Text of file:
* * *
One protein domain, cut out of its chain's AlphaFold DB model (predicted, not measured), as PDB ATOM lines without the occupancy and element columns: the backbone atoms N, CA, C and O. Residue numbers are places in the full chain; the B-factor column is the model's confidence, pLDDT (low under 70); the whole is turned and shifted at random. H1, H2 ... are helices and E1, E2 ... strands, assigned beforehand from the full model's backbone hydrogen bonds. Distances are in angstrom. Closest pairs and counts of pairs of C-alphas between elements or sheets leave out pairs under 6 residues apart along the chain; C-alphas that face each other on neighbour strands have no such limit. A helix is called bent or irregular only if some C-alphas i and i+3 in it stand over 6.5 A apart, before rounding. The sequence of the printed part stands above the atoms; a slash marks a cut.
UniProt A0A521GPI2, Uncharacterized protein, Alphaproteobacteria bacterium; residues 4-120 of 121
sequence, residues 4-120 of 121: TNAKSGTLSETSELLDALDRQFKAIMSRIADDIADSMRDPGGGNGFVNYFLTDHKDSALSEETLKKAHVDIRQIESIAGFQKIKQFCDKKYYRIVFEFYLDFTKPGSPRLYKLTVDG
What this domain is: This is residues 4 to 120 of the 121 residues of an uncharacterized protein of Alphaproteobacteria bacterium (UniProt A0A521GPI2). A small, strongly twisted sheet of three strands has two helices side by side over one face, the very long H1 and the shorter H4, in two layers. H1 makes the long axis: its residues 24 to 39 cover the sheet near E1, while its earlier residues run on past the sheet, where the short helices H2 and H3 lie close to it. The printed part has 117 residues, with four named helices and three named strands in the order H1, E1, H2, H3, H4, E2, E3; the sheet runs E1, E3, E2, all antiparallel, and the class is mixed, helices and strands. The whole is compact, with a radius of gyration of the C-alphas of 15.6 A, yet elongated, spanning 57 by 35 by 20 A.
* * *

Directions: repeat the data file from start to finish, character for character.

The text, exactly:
One protein domain, cut out of its chain's AlphaFold DB model (predicted, not measured), as PDB ATOM lines without the occupancy and element columns: the backbone atoms N, CA, C and O. Residue numbers are places in the full chain; the B-factor column is the model's confidence, pLDDT (low under 70); the whole is turned and shifted at random. H1, H2 ... are helices and E1, E2 ... strands, assigned beforehand from the full model's backbone hydrogen bonds. Distances are in angstrom. Closest pairs and counts of pairs of C-alphas between elements or sheets leave out pairs under 6 residues apart along the chain; C-alphas that face each other on neighbour strands have no such limit. A helix is called bent or irregular only if some C-alphas i and i+3 in it stand over 6.5 A apart, before rounding. The sequence of the printed part stands above the atoms; a slash marks a cut.
UniProt A0A521GPI2, Uncharacterized protein, Alphaproteobacteria bacterium; residues 4-120 of 121
sequence, residues 4-120 of 121: TNAKSGTLSETSELLDALDRQFKAIMSRIADDIADSMRDPGGGNGFVNYFLTDHKDSALSEETLKKAHVDIRQIESIAGFQKIKQFCDKKYYRIVFEFYLDFTKPGSPRLYKLTVDG
What this domain is: This is residues 4 to 120 of the 121 residues of an uncharacterized protein of Alphaproteobacteria bacterium (UniProt A0A521GPI2). A small, strongly twisted sheet of three strands has two helices side by side over one face, the very long H1 and the shorter H4, in two layers. H1 makes the long axis: its residues 24 to 39 cover the sheet near E1, while its earlier residues run on past the sheet, where the short helices H2 and H3 lie close to it. The printed part has 117 residues, with four named helices and three named strands in the order H1, E1, H2, H3, H4, E2, E3; the sheet runs E1, E3, E2, all antiparallel, and the class is mixed, helices and strands. The whole is compact, with a radius of gyration of the C-alphas of 15.6 A, yet elongated, spanning 57 by 35 by 20 A.